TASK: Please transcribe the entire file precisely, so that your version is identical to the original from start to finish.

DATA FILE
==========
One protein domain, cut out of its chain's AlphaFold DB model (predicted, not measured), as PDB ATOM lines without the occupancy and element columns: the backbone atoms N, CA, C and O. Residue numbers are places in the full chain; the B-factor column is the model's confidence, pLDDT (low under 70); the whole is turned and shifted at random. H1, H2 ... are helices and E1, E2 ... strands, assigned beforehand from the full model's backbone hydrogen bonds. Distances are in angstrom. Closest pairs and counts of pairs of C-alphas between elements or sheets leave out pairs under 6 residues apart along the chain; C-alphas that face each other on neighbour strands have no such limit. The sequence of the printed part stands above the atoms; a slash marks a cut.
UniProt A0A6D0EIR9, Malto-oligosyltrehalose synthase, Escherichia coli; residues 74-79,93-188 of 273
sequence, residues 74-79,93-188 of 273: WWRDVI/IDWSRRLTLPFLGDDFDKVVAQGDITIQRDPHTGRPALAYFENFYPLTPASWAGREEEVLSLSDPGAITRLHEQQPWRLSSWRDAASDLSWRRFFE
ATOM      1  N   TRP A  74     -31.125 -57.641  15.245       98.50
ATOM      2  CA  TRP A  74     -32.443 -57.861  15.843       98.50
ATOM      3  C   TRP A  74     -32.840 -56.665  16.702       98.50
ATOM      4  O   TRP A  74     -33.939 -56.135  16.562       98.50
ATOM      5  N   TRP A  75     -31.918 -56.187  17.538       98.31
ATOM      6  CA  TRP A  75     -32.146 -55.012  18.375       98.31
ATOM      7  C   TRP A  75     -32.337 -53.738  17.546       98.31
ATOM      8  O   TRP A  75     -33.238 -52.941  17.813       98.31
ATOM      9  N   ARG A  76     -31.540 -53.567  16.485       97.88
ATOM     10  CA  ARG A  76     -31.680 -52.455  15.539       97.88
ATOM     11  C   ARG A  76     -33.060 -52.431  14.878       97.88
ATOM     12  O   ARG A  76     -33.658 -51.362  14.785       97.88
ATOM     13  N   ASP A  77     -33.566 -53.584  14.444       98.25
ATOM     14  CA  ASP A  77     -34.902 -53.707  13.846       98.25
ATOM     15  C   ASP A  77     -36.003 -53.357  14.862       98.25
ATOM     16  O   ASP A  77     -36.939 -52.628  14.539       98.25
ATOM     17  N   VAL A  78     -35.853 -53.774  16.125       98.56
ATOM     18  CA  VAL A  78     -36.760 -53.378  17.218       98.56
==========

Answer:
One protein domain, cut out of its chain's AlphaFold DB model (predicted, not measured), as PDB ATOM lines without the occupancy and element columns: the backbone atoms N, CA, C and O. Residue numbers are places in the full chain; the B-factor column is the model's confidence, pLDDT (low under 70); the whole is turned and shifted at random. H1, H2 ... are helices and E1, E2 ... strands, assigned beforehand from the full model's backbone hydrogen bonds. Distances are in angstrom. Closest pairs and counts of pairs of C-alphas between elements or sheets leave out pairs under 6 residues apart along the chain; C-alphas that face each other on neighbour strands have no such limit. The sequence of the printed part stands above the atoms; a slash marks a cut.
UniProt A0A6D0EIR9, Malto-oligosyltrehalose synthase, Escherichia coli; residues 74-79,93-188 of 273
sequence, residues 74-79,93-188 of 273: WWRDVI/IDWSRRLTLPFLGDDFDKVVAQGDITIQRDPHTGRPALAYFENFYPLTPASWAGREEEVLSLSDPGAITRLHEQQPWRLSSWRDAASDLSWRRFFE
ATOM      1  N   TRP A  74     -31.125 -57.641  15.245       98.50
ATOM      2  CA  TRP A  74     -32.443 -57.861  15.843       98.50
ATOM      3  C   TRP A  74     -32.840 -56.665  16.702       98.50
ATOM      4  O   TRP A  74     -33.939 -56.135  16.562       98.50
ATOM      5  N   TRP A  75     -31.918 -56.187  17.538       98.31
ATOM      6  CA  TRP A  75     -32.146 -55.012  18.375       98.31
ATOM      7  C   TRP A  75     -32.337 -53.738  17.546       98.31
ATOM      8  O   TRP A  75     -33.238 -52.941  17.813       98.31
ATOM      9  N   ARG A  76     -31.540 -53.567  16.485       97.88
ATOM     10  CA  ARG A  76     -31.680 -52.455  15.539       97.88
ATOM     11  C   ARG A  76     -33.060 -52.431  14.878       97.88
ATOM     12  O   ARG A  76     -33.658 -51.362  14.785       97.88
ATOM     13  N   ASP A  77     -33.566 -53.584  14.444       98.25
ATOM     14  CA  ASP A  77     -34.902 -53.707  13.846       98.25
ATOM     15  C   ASP A  77     -36.003 -53.357  14.862       98.25
ATOM     16  O   ASP A  77     -36.939 -52.628  14.539       98.25
ATOM     17  N   VAL A  78     -35.853 -53.774  16.125       98.56
ATOM     18  CA  VAL A  78     -36.760 -53.378  17.218       98.56